Why it matters: End-to-end encryption is the bedrock of many messaging apps such as WhatsApp and iMessage. Zoom is finally adding the feature for its video calls for both paid and free users, which should make it much harder to anyone (including Zoom) to snoop on company and classroom meetings.

Zoom has been criticized for not offering encryption to free users amid numerous security and privacy issues that have cropped up in the course of the year. The company has now launched end-to-end encryption (E2EE) for both free and paid users around the world, although the feature isn't necessarily fully baked.

Encryption is currently available as a "technical preview," in order to gather feedback from users for the next 30 days. Additionally, while E2EE is supported on most desktop and mobile platforms, the web client and third-party clients that use Zoom's SDK are not supported.

Previously, Zoom servers would generate the encryption keys and distribute them to meeting attendees once they joined. Now, the meeting host has the private key while distributing the public key to the meeting participants. Zoom says that their servers simply act as "oblivious relays" and never see the encryption keys and all encrypted data is indecipherable by Zoom itself.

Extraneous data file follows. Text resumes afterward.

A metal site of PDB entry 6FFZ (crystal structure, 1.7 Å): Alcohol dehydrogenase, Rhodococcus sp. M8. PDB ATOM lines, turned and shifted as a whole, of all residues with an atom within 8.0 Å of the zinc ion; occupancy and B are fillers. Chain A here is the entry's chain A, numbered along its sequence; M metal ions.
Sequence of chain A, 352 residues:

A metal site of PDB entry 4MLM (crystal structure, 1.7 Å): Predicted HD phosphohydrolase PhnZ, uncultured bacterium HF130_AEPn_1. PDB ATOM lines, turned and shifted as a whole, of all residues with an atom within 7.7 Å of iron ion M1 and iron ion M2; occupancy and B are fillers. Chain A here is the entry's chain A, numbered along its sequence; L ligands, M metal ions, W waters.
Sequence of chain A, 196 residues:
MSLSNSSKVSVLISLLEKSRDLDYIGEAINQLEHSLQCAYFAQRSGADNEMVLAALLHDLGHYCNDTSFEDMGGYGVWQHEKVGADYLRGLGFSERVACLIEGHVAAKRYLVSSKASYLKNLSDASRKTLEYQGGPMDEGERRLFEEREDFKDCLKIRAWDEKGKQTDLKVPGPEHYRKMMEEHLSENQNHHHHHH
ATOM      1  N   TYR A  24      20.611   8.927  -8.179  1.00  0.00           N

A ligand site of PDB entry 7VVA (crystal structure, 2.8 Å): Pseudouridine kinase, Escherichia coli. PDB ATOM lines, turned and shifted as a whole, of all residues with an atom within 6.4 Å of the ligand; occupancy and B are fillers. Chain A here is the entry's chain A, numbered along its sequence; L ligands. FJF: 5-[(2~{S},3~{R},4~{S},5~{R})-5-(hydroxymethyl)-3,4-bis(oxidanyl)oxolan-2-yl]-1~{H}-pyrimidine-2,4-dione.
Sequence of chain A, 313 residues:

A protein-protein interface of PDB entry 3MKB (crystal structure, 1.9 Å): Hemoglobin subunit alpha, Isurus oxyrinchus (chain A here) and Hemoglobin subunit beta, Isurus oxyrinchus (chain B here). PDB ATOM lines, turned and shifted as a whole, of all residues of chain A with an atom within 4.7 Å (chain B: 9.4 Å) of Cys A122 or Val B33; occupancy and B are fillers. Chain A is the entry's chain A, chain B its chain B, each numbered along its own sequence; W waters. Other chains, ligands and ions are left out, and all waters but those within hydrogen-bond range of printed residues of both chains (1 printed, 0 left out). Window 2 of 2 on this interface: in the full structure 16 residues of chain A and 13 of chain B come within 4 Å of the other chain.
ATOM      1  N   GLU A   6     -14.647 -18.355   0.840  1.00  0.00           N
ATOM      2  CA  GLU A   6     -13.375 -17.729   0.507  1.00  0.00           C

There's one more catch to using E2EE, however. Some features such as Zoom's cloud recording, live transcription, one-to-one chat, and meeting reactions will not be available. People who prefer to join via telephone will also be out of luck.

The increasing use of teleconferencing due to the ongoing pandemic propelled Zoom to 200 million users in April. That led to the phenomena of "Zoom bombing" in which uninvited guests would crash the meeting.

The company responded by enabling waiting rooms and forced passwords. The addition of E2EE is a welcome one despite some caveats and should heavily bolster security for everyone involved.